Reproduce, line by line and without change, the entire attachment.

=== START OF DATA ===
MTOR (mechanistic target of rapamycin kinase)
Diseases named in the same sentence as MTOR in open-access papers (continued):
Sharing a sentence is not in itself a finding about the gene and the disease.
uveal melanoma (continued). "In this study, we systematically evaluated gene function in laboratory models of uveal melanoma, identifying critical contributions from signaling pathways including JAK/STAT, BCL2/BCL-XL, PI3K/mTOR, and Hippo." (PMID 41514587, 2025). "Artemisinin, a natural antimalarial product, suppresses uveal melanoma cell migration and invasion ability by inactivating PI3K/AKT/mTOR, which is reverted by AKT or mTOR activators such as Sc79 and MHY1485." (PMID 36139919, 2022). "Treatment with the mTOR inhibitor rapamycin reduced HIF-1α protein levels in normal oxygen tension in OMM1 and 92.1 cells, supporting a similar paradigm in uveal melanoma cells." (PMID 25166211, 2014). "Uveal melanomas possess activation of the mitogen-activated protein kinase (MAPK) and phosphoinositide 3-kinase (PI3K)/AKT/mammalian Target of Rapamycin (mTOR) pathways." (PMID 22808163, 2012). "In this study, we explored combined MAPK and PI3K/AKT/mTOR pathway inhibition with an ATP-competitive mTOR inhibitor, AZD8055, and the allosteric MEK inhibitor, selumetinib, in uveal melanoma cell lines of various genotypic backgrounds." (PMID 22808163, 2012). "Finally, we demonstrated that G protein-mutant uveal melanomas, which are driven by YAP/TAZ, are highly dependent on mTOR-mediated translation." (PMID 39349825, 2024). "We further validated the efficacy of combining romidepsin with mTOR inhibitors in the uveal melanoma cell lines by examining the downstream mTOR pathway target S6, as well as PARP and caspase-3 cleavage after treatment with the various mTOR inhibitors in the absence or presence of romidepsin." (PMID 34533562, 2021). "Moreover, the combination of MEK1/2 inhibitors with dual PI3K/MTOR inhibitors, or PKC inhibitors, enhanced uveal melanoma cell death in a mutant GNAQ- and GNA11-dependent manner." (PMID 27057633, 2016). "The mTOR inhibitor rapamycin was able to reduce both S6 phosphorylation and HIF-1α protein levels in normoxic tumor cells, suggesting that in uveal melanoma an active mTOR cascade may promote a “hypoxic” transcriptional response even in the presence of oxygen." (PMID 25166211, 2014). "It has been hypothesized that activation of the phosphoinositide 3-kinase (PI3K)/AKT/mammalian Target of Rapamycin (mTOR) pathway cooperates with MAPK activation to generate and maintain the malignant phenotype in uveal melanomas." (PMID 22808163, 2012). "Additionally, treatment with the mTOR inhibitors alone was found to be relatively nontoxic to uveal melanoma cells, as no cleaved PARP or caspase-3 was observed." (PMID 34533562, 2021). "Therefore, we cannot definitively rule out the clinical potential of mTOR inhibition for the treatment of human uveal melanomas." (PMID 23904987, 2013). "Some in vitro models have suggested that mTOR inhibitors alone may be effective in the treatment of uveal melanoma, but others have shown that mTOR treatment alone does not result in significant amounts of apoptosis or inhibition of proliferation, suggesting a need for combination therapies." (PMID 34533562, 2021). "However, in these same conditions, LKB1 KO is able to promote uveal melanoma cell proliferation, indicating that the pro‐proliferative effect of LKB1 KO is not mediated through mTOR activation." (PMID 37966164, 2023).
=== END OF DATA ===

MTOR (mechanistic target of rapamycin kinase)
Diseases named in the same sentence as MTOR in open-access papers (continued):
Sharing a sentence is not in itself a finding about the gene and the disease.
uveal melanoma (continued). "In this study, we systematically evaluated gene function in laboratory models of uveal melanoma, identifying critical contributions from signaling pathways including JAK/STAT, BCL2/BCL-XL, PI3K/mTOR, and Hippo." (PMID 41514587, 2025). "Artemisinin, a natural antimalarial product, suppresses uveal melanoma cell migration and invasion ability by inactivating PI3K/AKT/mTOR, which is reverted by AKT or mTOR activators such as Sc79 and MHY1485." (PMID 36139919, 2022). "Treatment with the mTOR inhibitor rapamycin reduced HIF-1α protein levels in normal oxygen tension in OMM1 and 92.1 cells, supporting a similar paradigm in uveal melanoma cells." (PMID 25166211, 2014). "Uveal melanomas possess activation of the mitogen-activated protein kinase (MAPK) and phosphoinositide 3-kinase (PI3K)/AKT/mammalian Target of Rapamycin (mTOR) pathways." (PMID 22808163, 2012). "In this study, we explored combined MAPK and PI3K/AKT/mTOR pathway inhibition with an ATP-competitive mTOR inhibitor, AZD8055, and the allosteric MEK inhibitor, selumetinib, in uveal melanoma cell lines of various genotypic backgrounds." (PMID 22808163, 2012). "Finally, we demonstrated that G protein-mutant uveal melanomas, which are driven by YAP/TAZ, are highly dependent on mTOR-mediated translation." (PMID 39349825, 2024). "We further validated the efficacy of combining romidepsin with mTOR inhibitors in the uveal melanoma cell lines by examining the downstream mTOR pathway target S6, as well as PARP and caspase-3 cleavage after treatment with the various mTOR inhibitors in the absence or presence of romidepsin." (PMID 34533562, 2021). "Moreover, the combination of MEK1/2 inhibitors with dual PI3K/MTOR inhibitors, or PKC inhibitors, enhanced uveal melanoma cell death in a mutant GNAQ- and GNA11-dependent manner." (PMID 27057633, 2016). "The mTOR inhibitor rapamycin was able to reduce both S6 phosphorylation and HIF-1α protein levels in normoxic tumor cells, suggesting that in uveal melanoma an active mTOR cascade may promote a “hypoxic” transcriptional response even in the presence of oxygen." (PMID 25166211, 2014). "It has been hypothesized that activation of the phosphoinositide 3-kinase (PI3K)/AKT/mammalian Target of Rapamycin (mTOR) pathway cooperates with MAPK activation to generate and maintain the malignant phenotype in uveal melanomas." (PMID 22808163, 2012). "Additionally, treatment with the mTOR inhibitors alone was found to be relatively nontoxic to uveal melanoma cells, as no cleaved PARP or caspase-3 was observed." (PMID 34533562, 2021). "Therefore, we cannot definitively rule out the clinical potential of mTOR inhibition for the treatment of human uveal melanomas." (PMID 23904987, 2013). "Some in vitro models have suggested that mTOR inhibitors alone may be effective in the treatment of uveal melanoma, but others have shown that mTOR treatment alone does not result in significant amounts of apoptosis or inhibition of proliferation, suggesting a need for combination therapies." (PMID 34533562, 2021). "However, in these same conditions, LKB1 KO is able to promote uveal melanoma cell proliferation, indicating that the pro‐proliferative effect of LKB1 KO is not mediated through mTOR activation." (PMID 37966164, 2023).